Keeping the Wild in India – the reality isn’t for the faint-hearted SEARCH NEWS


Wildlife rangers are vital to conservation work worldwide, particularly in mitigating human-wildlife conflict in countries such as India. World Land Trust co-founder and Partnerships Co-ordinator Viv Burton highlights the dedication of India’s Green Corridor Champions and the danger they face in their daily work.

World Land Trust (WLT) launched Keepers of the Wild in 2011 to help our conservation partners protect the land which we have helped them purchase. Keepers are the eyes, ears, hands and mouth of the reserves, ensuring that they aren’t violated, be it by cattle encroachment, hunting for wildlife or cutting of timber.

I was in India where, oddly you might think, WLT does not fund any Keepers of the Wild. Instead this function is carried out by our partner, Wildlife Trust of India (WTI) through their Green Corridor Champion (GCC) programme, made up of volunteers from NGOs across the country.  During my time at the Gaj Mahotsav Festival in New Delhi, organised by WTI, I was able to learn more about how the programme works and to listen to sessions attended by many GCC representatives. There are about 50 GCCs who have similar responsibilities to Keepers of the Wild, but in a country where 1.3 billion people and one third of the world’s poor live, keeping huge and dangerous animals safely away from humans is a daunting proposition.

I was to meet with a particular GCC, Shyama Prasad Pandey who I understood played a vital role in monitoring and protecting wildlife in the Dooars forest region of North Bengal. His organisation, SPOAR, (Society for Protecting Ophiofauna & Animal Rights) works very much to an aim shared by WTI and WLT.  That is to permanently conserve and protect nature and habitats through all its challenges.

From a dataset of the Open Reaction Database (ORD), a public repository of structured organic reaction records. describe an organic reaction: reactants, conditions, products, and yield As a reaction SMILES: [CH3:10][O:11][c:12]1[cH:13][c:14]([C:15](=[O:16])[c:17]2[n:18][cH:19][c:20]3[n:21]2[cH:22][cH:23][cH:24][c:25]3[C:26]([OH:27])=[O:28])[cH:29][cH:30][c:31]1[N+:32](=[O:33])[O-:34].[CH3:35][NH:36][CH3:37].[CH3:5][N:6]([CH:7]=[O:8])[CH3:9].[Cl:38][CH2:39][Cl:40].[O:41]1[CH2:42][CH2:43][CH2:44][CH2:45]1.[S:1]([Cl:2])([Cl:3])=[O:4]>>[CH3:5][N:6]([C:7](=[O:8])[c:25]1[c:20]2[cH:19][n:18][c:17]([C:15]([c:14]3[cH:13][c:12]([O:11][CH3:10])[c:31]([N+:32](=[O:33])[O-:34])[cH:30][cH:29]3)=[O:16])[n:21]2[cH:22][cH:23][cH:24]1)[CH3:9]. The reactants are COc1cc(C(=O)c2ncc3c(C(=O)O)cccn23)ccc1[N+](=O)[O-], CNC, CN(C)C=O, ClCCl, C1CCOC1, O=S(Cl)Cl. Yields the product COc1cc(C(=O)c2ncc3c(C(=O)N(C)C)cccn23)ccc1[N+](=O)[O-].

Before meeting with Shyama I was thinking about my previous visit to India when we had been to see the Tirunelli-Kudrakote Elephant Corridor in Wayanad in Kerala, funded by WLT, and met some of the ‘forest protectors’.  We were a little alarmed that they carried rifles across their fronts and needed to know if they fired real bullets. Speaking with one of them he reassured me that the rifles weren’t loaded but in fact were positioned to ward off leopard attack.  This particular guard told me that leopards notoriously pounced on the left shoulder and that a deep poke into the soft underbelly of the leopard with the muzzle of the rifle was effective in sending them running.

When I met with Shyama I wanted to know about how his organisation dealt with wildlife conflict in the Dooars forest region where he is located.  He said that villages and also the towns of North Bengal are seeing increasing human-wildlife conflict. SPOAR is on 24 hour call for emergencies and he said that he is mostly called out to villages and town areas away from the forest where wildlife has strayed and become disoriented. The majority of animals he is called on to rescue are monitor lizards, birds, small mammals and particularly snakes; this is an area where King Cobra are not uncommon. The ‘rescuers’ are experienced in handling snakes and other wildlife and always use the correct equipment. The rescued animals are checked thoroughly for injuries and are always released in a safe place as near as possible to where they were found.

I recounted my story about the unloaded rifles carried by the Kerala guards and Shyama gave me a small smile and said he didn’t think that would work; he then pointed to his forehead and held out his hand.

His story goes that in December 2012 he was called to the village of Premganj where a leopard had strayed into a grassland. Before arriving on the scene a huge crowd had gathered and were noisy and anxious and the leopard had become very agitated.  Shyama and the Forest official who was to tranquilise the leopard arrived by boat through the floodplain of the Teesta to bypass the crowd but unfortunately the crowd was giving chase to the leopard, which in turn jumped into the boat and straight on to Shyama taking his left fist in its mouth and lacerating his forehead. Shyama didn’t know this was happening and swears he ‘didn’t feel a thing’ being carried along by adrenaline. By this time the leopard had been tranquillised but it took a few minutes for the drug to work. Thankfully Shyama’s colleagues were able to pull the leopard away as it slumped unconscious into the bottom of the boat which they paddled back to the shore. The leopard was then taken to the veterinary department for checking and Shyama was rushed to A&E.

The local villagers gave excitable chase to the leopard. © S P Pandey.

His injuries were pretty serious, and he was in hospital for several weeks. He was lucky that his eyesight wasn’t impaired by scars still present on his face and forehead, not to mention his hand, are testament to a life-threatening attack.

The leopard was fine and released into Gorumara National Park in the Dooras forests in the foothills of the Himalayas.

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